As for revenue generated by sports betting, Peterson says any tax revenue should stay in the state. He would like it to eventually make community colleges free for students. SB 1238 would impose a 10 percent tax on each licensed vendor’s adjusted gross revenue.
The bill also creates the Problem Gambling Treatment and Support Fund, which will receive 2.5 percent of the tax revenue. This fund will offer counselling to people with gambling problems, start-up treatment and prevention programs for problem gambling, and offer grants to organizations that also help problem gamblers.
Fifty percent of the tax revenue money would go to the locality where the revenue was generated and another 45 percent would go to the Virginia Community College Education Fund, which will be used to offer tuition assistance to residents who are enrolled in community colleges. The remaining 2.5 percent would be allocated to the Sports Betting Operations Fund, which would be established under the bill. This would cover the costs associated with regulating sports betting in the state.
In November, Delegate Mark D. Sickles (Dem-District 43) filed a bill that also focuses on mobile and Internet sports betting. Sickles doesn’t want to put any money towards any sports betting infrastructure and doesn’t want casinos all over the place.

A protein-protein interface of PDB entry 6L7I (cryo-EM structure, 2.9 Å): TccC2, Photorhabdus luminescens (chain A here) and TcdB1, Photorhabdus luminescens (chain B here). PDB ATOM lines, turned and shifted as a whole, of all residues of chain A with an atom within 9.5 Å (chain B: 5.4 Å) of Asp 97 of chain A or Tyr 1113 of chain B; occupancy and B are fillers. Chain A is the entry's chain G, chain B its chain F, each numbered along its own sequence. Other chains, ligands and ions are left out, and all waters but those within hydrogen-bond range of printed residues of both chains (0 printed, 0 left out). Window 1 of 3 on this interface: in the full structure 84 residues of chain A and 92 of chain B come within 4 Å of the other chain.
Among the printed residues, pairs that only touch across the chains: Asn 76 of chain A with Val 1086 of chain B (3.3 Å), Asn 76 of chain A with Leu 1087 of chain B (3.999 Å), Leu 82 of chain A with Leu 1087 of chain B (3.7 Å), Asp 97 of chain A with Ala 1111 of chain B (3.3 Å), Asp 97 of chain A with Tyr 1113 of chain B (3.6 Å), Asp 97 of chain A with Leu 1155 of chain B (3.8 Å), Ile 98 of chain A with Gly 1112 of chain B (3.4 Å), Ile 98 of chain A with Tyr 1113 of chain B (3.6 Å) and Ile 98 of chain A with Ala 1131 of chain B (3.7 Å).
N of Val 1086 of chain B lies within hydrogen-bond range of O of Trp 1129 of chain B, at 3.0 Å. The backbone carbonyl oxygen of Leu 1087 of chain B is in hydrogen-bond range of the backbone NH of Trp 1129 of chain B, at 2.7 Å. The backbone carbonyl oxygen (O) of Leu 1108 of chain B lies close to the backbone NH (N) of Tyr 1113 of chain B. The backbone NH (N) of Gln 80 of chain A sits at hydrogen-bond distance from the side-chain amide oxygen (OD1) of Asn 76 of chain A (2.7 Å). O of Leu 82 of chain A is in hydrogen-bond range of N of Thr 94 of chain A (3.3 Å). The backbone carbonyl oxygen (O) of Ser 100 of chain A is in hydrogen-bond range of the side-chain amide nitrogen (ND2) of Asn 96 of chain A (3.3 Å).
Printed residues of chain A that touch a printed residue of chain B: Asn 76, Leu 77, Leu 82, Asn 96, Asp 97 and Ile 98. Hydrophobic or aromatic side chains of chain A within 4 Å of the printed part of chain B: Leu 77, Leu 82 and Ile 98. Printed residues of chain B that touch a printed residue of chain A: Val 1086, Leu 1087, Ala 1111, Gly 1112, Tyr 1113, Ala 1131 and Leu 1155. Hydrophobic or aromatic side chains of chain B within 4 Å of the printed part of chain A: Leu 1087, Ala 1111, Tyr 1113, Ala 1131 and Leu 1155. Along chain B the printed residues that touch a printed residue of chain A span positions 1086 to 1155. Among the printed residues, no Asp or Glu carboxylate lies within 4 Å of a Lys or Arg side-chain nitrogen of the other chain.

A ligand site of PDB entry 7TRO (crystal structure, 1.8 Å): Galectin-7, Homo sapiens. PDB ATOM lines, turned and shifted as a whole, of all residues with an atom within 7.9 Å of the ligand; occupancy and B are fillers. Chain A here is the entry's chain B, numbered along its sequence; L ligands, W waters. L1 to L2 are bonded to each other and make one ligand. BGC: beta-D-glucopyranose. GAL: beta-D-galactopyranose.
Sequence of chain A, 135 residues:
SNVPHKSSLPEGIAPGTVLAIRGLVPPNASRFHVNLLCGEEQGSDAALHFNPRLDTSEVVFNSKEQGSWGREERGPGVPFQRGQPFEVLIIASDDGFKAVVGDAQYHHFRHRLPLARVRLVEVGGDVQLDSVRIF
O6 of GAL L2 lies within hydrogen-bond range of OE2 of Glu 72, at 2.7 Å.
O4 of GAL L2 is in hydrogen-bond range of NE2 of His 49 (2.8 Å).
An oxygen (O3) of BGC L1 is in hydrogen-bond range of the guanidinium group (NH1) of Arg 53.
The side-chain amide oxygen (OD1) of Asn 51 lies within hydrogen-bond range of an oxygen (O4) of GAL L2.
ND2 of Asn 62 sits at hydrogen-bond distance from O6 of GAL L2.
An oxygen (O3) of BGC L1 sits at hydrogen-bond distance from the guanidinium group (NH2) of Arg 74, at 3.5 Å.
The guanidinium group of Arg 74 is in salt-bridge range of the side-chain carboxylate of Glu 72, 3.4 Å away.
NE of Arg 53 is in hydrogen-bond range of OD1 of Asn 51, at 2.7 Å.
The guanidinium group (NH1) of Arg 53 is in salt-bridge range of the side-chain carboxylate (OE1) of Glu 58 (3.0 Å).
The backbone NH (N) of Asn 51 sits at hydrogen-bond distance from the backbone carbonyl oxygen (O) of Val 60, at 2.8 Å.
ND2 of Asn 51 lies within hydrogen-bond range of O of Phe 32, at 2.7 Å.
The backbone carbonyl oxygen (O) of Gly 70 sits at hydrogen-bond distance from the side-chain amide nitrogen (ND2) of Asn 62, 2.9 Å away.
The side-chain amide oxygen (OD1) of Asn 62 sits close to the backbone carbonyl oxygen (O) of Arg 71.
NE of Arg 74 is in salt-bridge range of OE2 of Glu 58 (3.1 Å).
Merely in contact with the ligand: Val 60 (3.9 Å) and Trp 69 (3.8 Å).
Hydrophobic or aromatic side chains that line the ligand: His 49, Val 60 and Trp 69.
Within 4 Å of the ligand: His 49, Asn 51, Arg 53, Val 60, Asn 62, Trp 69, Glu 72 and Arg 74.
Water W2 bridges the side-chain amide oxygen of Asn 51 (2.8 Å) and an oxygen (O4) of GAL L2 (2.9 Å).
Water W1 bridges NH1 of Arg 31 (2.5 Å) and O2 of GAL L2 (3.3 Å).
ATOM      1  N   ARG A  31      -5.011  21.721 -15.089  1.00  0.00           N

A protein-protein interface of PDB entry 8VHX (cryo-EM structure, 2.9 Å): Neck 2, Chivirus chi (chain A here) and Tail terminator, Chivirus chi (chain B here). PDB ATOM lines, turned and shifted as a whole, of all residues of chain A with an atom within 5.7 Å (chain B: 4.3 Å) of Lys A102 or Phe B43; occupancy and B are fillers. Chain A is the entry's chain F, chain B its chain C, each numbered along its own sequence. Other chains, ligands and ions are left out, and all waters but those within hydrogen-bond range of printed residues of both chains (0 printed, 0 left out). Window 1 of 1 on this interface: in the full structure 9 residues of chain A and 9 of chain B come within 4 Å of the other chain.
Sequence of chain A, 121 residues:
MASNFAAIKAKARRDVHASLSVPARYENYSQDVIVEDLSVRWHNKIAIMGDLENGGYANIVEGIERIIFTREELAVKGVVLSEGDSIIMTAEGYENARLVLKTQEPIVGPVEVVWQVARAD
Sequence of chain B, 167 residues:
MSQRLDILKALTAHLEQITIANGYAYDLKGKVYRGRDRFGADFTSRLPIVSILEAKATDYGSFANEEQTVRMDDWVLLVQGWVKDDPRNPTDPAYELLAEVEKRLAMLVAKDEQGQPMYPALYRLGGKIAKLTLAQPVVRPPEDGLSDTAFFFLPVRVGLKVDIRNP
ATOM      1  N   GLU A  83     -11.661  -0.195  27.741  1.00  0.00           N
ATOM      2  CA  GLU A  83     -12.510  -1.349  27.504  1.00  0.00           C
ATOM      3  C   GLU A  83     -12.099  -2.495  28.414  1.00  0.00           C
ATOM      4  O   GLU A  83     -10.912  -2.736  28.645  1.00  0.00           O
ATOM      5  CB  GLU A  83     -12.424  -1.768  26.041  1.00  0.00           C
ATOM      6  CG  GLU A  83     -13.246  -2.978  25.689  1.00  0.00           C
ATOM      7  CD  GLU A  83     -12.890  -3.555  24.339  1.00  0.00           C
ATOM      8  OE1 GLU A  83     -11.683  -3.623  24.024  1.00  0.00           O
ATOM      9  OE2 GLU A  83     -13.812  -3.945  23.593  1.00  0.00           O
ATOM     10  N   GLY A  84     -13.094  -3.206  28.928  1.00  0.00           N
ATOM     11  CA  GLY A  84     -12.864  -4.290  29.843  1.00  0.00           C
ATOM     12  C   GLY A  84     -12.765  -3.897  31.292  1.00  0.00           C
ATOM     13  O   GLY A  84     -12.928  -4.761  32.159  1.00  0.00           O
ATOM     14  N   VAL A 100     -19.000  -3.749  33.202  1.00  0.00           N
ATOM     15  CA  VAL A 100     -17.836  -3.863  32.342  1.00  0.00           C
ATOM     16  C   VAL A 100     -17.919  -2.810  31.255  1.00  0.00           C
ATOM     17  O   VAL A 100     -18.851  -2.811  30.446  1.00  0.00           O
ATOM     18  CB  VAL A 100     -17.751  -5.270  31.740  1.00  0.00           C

Under his bill, he’d allow the single race track, Colonial Downs, to get a license, but he’d like to see the remainder of all sports betting be done online, according to Sports Handle:
“We have one racetrack (Colonial Downs) in the state. They could get a license under my bill and they do have 10 or 11 off-track betting locations across the state, … but I’d like this to work on the iPhone.”
As for what the state would do with tax revenue, which would be set at 15 percent on adjusted gross revenue, Sickles has some very specific ideas:
“Our lottery in Virginia does about $2 billion of business a year, and (the state) gets $600 million in net revenue, that’s pretty good. (Sports betting) would not have that. but the money would go into research projects and an economic transformation in the state. We need to become a well-rounded economy.”
So the next question for Virginia is this: will lawmakers there really legalize sports betting this legislative session? According to Sickles, it might not happen.
“There is a chance, even though there is widespread support for this that the Speaker (Williams James Howell) may call for a one-year moratorium on sports betting.”
There are a few reasons why the Speaker may decide to delay a vote on sports betting. First off, there are two legislators in Bristol who want to build a casino, which would be the first in the state. Furthermore, members of the Pamunkey tribe want to open a casino later this year.
It’s very possible that the state legislature will want to deal with both of those issues before taking on sports gambling. The tribe and state will have to work out a gaming pact before the tribe could open a casino.